Weekend Wrap-Up for August 13-15, 2010
Not-So-Expendable Star-Driven Films Propel Box Office
By John Hamann
August 15, 2010
It's a tough weekend for those that yearn for the end of the star-driven film. We had three new openers this weekend, each targeting their own demographic, and each with a lead or leads that can draw audiences. Openers included The Expendables, with Stallone, Rourke, Statham, Li etc.; Eat Pray Love with the somewhat dormant Julia Roberts; the hot Michael Cera flick, Scott Pilgrim vs. The World; and the second weekend of The Other Guys, with Will Ferrell and Mark Wahlberg. Sequels, 3D films and comic book movies may have driven these flicks to a mid-August release date, but each of these "big names above the title" movies have done well in their own right.
There are a few media outlets that have hopped on board the story that big name actors can't open films anymore - or at least not like they used to (I'm looking at you, LA Times). These outlets trot out examples every time a big star has a miss on the big screen, like Matt Damon in the little-seen Green Zone, or De Niro and Pacino in Righteous Kill, or Benicio Del Toro in The Wolfman – the list goes on. What the LA Times (and others) fail to realize is that since the movie industry began, big stars have movies that don't always do great business. It's not the end of cinema as we know it. Instead, it's a blip in an actor's career. John Travolta's career wasn't over after Battlefield Earth ($21 million gross, $80 million budget). Pacino's didn't end with Revolution ($28 million budget, less than $1 million gross). Julia Roberts wasn't done after Michael Collins ($25 million budget, $11 million domestic gross). This weekend is the perfect antidote for newspapers and their "woe is me" attitude toward the death of the star-driven Hollywood production.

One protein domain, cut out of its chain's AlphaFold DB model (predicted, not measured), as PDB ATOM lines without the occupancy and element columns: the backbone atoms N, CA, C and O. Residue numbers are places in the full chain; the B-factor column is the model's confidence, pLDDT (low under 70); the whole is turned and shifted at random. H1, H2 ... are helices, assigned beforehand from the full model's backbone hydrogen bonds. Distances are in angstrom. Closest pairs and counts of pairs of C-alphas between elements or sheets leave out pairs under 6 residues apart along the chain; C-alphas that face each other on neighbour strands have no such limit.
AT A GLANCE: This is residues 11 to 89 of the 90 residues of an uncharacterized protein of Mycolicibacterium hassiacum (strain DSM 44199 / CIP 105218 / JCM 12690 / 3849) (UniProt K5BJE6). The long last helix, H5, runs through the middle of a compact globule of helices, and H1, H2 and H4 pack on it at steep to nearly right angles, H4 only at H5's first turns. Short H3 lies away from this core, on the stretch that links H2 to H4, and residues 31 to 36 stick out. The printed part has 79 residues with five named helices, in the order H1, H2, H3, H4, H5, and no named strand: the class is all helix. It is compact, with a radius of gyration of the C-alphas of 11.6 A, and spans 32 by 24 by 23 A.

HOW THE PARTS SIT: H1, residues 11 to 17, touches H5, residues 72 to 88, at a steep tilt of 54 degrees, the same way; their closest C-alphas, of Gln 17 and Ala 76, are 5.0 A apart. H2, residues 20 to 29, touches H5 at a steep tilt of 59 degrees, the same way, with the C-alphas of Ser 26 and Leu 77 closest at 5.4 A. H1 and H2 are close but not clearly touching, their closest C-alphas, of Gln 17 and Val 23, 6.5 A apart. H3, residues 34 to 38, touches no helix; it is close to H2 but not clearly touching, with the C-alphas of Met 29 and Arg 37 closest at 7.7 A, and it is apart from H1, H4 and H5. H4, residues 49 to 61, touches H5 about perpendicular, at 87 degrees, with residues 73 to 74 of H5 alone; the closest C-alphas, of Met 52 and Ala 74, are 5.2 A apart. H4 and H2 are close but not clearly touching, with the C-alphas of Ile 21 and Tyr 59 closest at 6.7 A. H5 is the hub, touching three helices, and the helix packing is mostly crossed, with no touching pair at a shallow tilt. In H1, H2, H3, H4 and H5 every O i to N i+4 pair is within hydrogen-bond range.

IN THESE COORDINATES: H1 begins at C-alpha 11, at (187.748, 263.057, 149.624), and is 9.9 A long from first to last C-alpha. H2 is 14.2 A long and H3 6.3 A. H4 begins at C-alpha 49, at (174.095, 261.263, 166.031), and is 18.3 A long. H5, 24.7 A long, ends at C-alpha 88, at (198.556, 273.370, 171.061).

Our number one film of this mid-August weekend is The Expendables, starring a bevy of internationally known action stars, including Sylvester Stallone (who also directed), Mickey Rourke, Jason Statham, Jet Li, Terry Crews, Steve Austen, and Dolph Lundgren, who fought Stallone in Rocky IV 25 years ago. With this mostly washed up crew, The Expendables could have easily been a joke, but by sticking to the old action formula and taking an R-rating into movie theaters and not pandering to the audience, Stallone and company have a potentially decent sized hit on their hands. The Expendables took in a better-than-expected $35 million from 3,270 venues. It had a venue average of $10,713 – and was rated R for “strong action and bloody violence throughout, and for some language”. This is a rating we hardly ever see anymore, except in awful torture porn movies like the Saw franchise (which stars no one) and The Hills Have Eyes. It is nice to see a group of actors taking a project without worrying what effect it will have on their next project. My mind always goes to The Bourne Ultimatum. Here is a trained killer – who doesn't kill – and the only reason seems to be that the killer doesn't want Universal to blow its PG-13 rating.